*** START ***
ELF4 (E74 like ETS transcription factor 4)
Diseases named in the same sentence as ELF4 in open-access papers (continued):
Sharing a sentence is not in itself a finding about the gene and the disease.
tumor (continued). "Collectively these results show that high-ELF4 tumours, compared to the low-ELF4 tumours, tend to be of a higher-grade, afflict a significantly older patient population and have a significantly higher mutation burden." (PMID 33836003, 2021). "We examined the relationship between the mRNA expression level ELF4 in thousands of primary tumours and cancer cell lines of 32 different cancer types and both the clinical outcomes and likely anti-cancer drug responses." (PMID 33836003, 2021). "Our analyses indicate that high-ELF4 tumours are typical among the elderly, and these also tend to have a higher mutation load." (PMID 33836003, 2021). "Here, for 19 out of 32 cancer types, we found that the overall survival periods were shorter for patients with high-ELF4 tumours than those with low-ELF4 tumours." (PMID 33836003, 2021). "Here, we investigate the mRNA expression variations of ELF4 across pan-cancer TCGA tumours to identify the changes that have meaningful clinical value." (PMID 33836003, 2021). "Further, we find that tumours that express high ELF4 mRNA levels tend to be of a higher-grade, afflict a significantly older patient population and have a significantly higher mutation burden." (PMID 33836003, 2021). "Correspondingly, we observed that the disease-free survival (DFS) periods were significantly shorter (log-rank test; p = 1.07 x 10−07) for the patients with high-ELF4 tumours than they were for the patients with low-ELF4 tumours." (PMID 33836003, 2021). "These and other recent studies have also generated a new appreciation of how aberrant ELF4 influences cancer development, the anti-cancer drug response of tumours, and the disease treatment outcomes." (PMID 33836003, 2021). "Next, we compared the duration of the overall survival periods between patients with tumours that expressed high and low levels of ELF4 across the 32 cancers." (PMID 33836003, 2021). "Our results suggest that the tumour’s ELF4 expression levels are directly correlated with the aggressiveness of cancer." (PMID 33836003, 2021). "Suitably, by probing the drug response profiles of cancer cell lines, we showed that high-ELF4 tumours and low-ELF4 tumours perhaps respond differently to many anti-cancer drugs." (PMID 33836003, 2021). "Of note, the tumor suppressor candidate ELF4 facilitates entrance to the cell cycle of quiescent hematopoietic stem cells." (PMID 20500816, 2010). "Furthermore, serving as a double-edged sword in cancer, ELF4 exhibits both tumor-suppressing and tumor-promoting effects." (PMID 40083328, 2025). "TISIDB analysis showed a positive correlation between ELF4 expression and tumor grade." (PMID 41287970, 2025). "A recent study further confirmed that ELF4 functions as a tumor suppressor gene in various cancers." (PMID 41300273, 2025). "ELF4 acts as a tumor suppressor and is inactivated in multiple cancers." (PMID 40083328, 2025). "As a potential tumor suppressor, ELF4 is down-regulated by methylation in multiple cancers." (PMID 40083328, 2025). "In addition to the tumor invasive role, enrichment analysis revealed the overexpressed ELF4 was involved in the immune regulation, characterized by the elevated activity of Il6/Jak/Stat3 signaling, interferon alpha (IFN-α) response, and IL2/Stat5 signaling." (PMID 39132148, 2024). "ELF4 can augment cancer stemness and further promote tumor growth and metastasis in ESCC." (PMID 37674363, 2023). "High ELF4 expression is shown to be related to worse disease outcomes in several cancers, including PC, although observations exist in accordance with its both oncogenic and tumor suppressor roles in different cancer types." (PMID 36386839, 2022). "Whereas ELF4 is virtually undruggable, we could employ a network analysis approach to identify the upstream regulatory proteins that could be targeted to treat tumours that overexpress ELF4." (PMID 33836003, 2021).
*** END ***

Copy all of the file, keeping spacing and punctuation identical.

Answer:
ELF4 (E74 like ETS transcription factor 4)
Diseases named in the same sentence as ELF4 in open-access papers (continued):
Sharing a sentence is not in itself a finding about the gene and the disease.
tumor (continued). "Collectively these results show that high-ELF4 tumours, compared to the low-ELF4 tumours, tend to be of a higher-grade, afflict a significantly older patient population and have a significantly higher mutation burden." (PMID 33836003, 2021). "We examined the relationship between the mRNA expression level ELF4 in thousands of primary tumours and cancer cell lines of 32 different cancer types and both the clinical outcomes and likely anti-cancer drug responses." (PMID 33836003, 2021). "Our analyses indicate that high-ELF4 tumours are typical among the elderly, and these also tend to have a higher mutation load." (PMID 33836003, 2021). "Here, for 19 out of 32 cancer types, we found that the overall survival periods were shorter for patients with high-ELF4 tumours than those with low-ELF4 tumours." (PMID 33836003, 2021). "Here, we investigate the mRNA expression variations of ELF4 across pan-cancer TCGA tumours to identify the changes that have meaningful clinical value." (PMID 33836003, 2021). "Further, we find that tumours that express high ELF4 mRNA levels tend to be of a higher-grade, afflict a significantly older patient population and have a significantly higher mutation burden." (PMID 33836003, 2021). "Correspondingly, we observed that the disease-free survival (DFS) periods were significantly shorter (log-rank test; p = 1.07 x 10−07) for the patients with high-ELF4 tumours than they were for the patients with low-ELF4 tumours." (PMID 33836003, 2021). "These and other recent studies have also generated a new appreciation of how aberrant ELF4 influences cancer development, the anti-cancer drug response of tumours, and the disease treatment outcomes." (PMID 33836003, 2021). "Next, we compared the duration of the overall survival periods between patients with tumours that expressed high and low levels of ELF4 across the 32 cancers." (PMID 33836003, 2021). "Our results suggest that the tumour’s ELF4 expression levels are directly correlated with the aggressiveness of cancer." (PMID 33836003, 2021). "Suitably, by probing the drug response profiles of cancer cell lines, we showed that high-ELF4 tumours and low-ELF4 tumours perhaps respond differently to many anti-cancer drugs." (PMID 33836003, 2021). "Of note, the tumor suppressor candidate ELF4 facilitates entrance to the cell cycle of quiescent hematopoietic stem cells." (PMID 20500816, 2010). "Furthermore, serving as a double-edged sword in cancer, ELF4 exhibits both tumor-suppressing and tumor-promoting effects." (PMID 40083328, 2025). "TISIDB analysis showed a positive correlation between ELF4 expression and tumor grade." (PMID 41287970, 2025). "A recent study further confirmed that ELF4 functions as a tumor suppressor gene in various cancers." (PMID 41300273, 2025). "ELF4 acts as a tumor suppressor and is inactivated in multiple cancers." (PMID 40083328, 2025). "As a potential tumor suppressor, ELF4 is down-regulated by methylation in multiple cancers." (PMID 40083328, 2025). "In addition to the tumor invasive role, enrichment analysis revealed the overexpressed ELF4 was involved in the immune regulation, characterized by the elevated activity of Il6/Jak/Stat3 signaling, interferon alpha (IFN-α) response, and IL2/Stat5 signaling." (PMID 39132148, 2024). "ELF4 can augment cancer stemness and further promote tumor growth and metastasis in ESCC." (PMID 37674363, 2023). "High ELF4 expression is shown to be related to worse disease outcomes in several cancers, including PC, although observations exist in accordance with its both oncogenic and tumor suppressor roles in different cancer types." (PMID 36386839, 2022). "Whereas ELF4 is virtually undruggable, we could employ a network analysis approach to identify the upstream regulatory proteins that could be targeted to treat tumours that overexpress ELF4." (PMID 33836003, 2021).